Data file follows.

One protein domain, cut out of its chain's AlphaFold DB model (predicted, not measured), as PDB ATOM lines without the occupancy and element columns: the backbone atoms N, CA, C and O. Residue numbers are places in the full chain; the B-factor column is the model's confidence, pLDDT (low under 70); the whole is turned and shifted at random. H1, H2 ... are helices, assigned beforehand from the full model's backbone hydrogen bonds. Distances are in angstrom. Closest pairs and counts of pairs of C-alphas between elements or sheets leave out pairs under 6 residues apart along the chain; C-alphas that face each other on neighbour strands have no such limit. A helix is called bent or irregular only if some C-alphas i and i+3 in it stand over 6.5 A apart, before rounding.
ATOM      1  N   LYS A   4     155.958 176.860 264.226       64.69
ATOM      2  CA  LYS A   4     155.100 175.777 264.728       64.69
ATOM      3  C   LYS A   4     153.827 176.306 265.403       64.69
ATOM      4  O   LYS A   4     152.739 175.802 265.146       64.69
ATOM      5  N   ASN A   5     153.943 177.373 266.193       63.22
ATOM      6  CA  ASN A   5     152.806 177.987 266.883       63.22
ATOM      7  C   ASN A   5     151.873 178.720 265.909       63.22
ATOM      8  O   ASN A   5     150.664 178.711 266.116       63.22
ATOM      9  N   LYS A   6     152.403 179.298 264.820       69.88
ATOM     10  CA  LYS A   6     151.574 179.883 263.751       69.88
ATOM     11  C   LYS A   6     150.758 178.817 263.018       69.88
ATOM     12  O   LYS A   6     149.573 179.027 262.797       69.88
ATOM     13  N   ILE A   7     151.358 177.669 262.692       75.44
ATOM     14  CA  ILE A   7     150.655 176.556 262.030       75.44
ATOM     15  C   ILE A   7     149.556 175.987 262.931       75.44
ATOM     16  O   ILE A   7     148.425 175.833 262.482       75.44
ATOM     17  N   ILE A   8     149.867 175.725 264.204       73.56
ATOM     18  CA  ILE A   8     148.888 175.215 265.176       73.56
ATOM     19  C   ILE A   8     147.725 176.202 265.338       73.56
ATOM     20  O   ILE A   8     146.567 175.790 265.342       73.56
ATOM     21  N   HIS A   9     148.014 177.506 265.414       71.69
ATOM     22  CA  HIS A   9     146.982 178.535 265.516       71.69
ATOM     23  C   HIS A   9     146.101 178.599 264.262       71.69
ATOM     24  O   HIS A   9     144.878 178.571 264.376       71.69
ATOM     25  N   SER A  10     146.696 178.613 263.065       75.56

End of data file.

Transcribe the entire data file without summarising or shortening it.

One protein domain, cut out of its chain's AlphaFold DB model (predicted, not measured), as PDB ATOM lines without the occupancy and element columns: the backbone atoms N, CA, C and O. Residue numbers are places in the full chain; the B-factor column is the model's confidence, pLDDT (low under 70); the whole is turned and shifted at random. H1, H2 ... are helices, assigned beforehand from the full model's backbone hydrogen bonds. Distances are in angstrom. Closest pairs and counts of pairs of C-alphas between elements or sheets leave out pairs under 6 residues apart along the chain; C-alphas that face each other on neighbour strands have no such limit. A helix is called bent or irregular only if some C-alphas i and i+3 in it stand over 6.5 A apart, before rounding.
ATOM      1  N   LYS A   4     155.958 176.860 264.226       64.69
ATOM      2  CA  LYS A   4     155.100 175.777 264.728       64.69
ATOM      3  C   LYS A   4     153.827 176.306 265.403       64.69
ATOM      4  O   LYS A   4     152.739 175.802 265.146       64.69
ATOM      5  N   ASN A   5     153.943 177.373 266.193       63.22
ATOM      6  CA  ASN A   5     152.806 177.987 266.883       63.22
ATOM      7  C   ASN A   5     151.873 178.720 265.909       63.22
ATOM      8  O   ASN A   5     150.664 178.711 266.116       63.22
ATOM      9  N   LYS A   6     152.403 179.298 264.820       69.88
ATOM     10  CA  LYS A   6     151.574 179.883 263.751       69.88
ATOM     11  C   LYS A   6     150.758 178.817 263.018       69.88
ATOM     12  O   LYS A   6     149.573 179.027 262.797       69.88
ATOM     13  N   ILE A   7     151.358 177.669 262.692       75.44
ATOM     14  CA  ILE A   7     150.655 176.556 262.030       75.44
ATOM     15  C   ILE A   7     149.556 175.987 262.931       75.44
ATOM     16  O   ILE A   7     148.425 175.833 262.482       75.44
ATOM     17  N   ILE A   8     149.867 175.725 264.204       73.56
ATOM     18  CA  ILE A   8     148.888 175.215 265.176       73.56
ATOM     19  C   ILE A   8     147.725 176.202 265.338       73.56
ATOM     20  O   ILE A   8     146.567 175.790 265.342       73.56
ATOM     21  N   HIS A   9     148.014 177.506 265.414       71.69
ATOM     22  CA  HIS A   9     146.982 178.535 265.516       71.69
ATOM     23  C   HIS A   9     146.101 178.599 264.262       71.69
ATOM     24  O   HIS A   9     144.878 178.571 264.376       71.69
ATOM     25  N   SER A  10     146.696 178.613 263.065       75.56